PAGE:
Higher pension liability also negatively impacts the transporter’s operating ratio (OR), a measure of how much the railways spends to earn each rupee. The operating ratio was at 97.29 per cent for financial year 2019. In this context, the recommendation of the parliamentary panel is significant.

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“The committee finds that IR (Indian Railways) is the only department of the government of India which meets the pension expenditure of its retirees from own receipts, while in respect of all other departments, the share is met by the Ministry of Finance. The Railway Ministry, therefore, submitted that it is increasingly becoming difficult to bear the pension expenditure from IR revenues, more so, when the social service obligations have crossed ₹50,000 crore in 2018-19.

Moreover, the New Pension Scheme (NPS) implemented in 2004 and intended to reduce the government’s pension bill would start giving results only around 2034-35. The railway ministry’s constraints in this regard merit due attention.

“The committee desires that the feasibility of bearing at least a part of the Railways’ pensionary liabilities by the Ministry of Finance, consequent upon the merger of the Railway Budget with the General Budget, be explored so as to provide some relief to the Railways at least till 2034-35,” the parliamentary panel has said.

This is not the first time a parliamentary panel has asked the government to share the IR’s rising pension burden. The same recommendation has been made multiple times earlier but the government has expressed its inability to accede to such a request each time. V K Yadav too had also requested the Finance Ministry to start a pension fund to ease the burden on IR.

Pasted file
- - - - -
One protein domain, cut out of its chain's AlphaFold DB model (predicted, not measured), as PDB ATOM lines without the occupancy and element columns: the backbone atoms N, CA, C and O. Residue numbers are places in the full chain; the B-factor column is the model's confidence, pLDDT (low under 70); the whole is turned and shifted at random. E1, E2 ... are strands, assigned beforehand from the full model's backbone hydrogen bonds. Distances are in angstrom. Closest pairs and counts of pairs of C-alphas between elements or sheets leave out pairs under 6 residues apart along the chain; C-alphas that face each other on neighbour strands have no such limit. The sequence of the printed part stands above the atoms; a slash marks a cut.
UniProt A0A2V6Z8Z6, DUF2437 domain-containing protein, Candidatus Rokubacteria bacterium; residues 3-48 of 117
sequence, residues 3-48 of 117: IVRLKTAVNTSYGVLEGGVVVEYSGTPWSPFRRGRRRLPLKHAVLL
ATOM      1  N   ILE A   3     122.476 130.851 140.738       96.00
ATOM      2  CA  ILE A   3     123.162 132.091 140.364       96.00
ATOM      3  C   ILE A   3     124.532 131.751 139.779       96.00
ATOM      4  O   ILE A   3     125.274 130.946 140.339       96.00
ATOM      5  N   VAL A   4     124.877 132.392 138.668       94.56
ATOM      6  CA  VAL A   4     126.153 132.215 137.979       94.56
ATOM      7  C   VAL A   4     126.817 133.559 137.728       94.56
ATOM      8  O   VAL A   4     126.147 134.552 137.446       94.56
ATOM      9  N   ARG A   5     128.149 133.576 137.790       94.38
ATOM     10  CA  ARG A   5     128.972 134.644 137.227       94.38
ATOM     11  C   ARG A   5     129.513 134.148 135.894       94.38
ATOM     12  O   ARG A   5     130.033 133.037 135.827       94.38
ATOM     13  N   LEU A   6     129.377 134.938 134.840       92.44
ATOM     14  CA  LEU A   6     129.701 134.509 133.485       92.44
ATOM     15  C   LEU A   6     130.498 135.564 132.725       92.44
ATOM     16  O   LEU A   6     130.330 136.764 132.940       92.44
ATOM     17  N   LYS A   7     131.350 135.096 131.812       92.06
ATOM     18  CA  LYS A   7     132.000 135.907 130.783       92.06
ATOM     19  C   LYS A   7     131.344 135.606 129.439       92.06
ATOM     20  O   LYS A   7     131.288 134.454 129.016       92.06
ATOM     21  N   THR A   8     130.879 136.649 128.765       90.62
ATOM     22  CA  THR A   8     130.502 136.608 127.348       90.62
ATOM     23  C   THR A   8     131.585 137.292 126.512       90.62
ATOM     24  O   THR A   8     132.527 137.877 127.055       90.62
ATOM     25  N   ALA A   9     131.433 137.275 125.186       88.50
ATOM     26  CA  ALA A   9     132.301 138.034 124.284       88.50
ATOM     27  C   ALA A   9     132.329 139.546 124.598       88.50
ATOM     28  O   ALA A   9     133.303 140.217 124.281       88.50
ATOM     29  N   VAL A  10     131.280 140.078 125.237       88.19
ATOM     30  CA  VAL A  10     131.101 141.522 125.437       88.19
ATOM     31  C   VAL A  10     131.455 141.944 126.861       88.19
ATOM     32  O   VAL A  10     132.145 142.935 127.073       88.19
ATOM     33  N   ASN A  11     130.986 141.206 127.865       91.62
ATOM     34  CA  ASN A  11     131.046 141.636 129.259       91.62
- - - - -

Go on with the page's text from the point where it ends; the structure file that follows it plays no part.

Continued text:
However, the finance ministry has allowed the IR’s pension obligation for the current fiscal to be deferred due to the devastating impact of COVID-19 on IR’s earnings. Against the pension pay out of ₹53,160 crore, only ₹523 crore or less than one per cent has been accounted for in the revised estimates for FY21.

The question is whether the finance ministry will shoulder a part of IR’s pension burden each year henceforth and how will the IR repay the amount deferred for this fiscal.

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According to PRS Legislative, IR’s pension bill, “may increase further in the next few years, as about 40 per cent of the railways staff was above the age of 50 years in 2016-17.”

Meanwhile, it is all very well to speak of enhanced capex through budgetary allocations for IR year on year but it has been unable to spend all the allocation made at the beginning of each fiscal year. Analysts have already estimated IR’s capex in the current fiscal to be lower than the targeted ₹1.6 lakh crore since nearly a third has remained unused till January. The parliamentary panel has pointed towards year-on-year under-utilisation for at least three years.

On its part, the IR says it is unable to spend all the allocated capex since there is nowhere near enough internal resource generation due to a fall in passengers and freight earnings.

Traditionally, IR has been increasing its freight fares to subsidise passenger fares. With one of the highest freight rates in the world, IR is losing its grip on freight movement since road transport is cheaper; while the AC passenger traffic has slowly moved to flying and the IR has lost this creamy layer to civil aviation. Growth in both passenger and freight transport has been low for the past few years. In this situation, the IR does not want to increase market borrowings to avoid increasing interest payment obligations.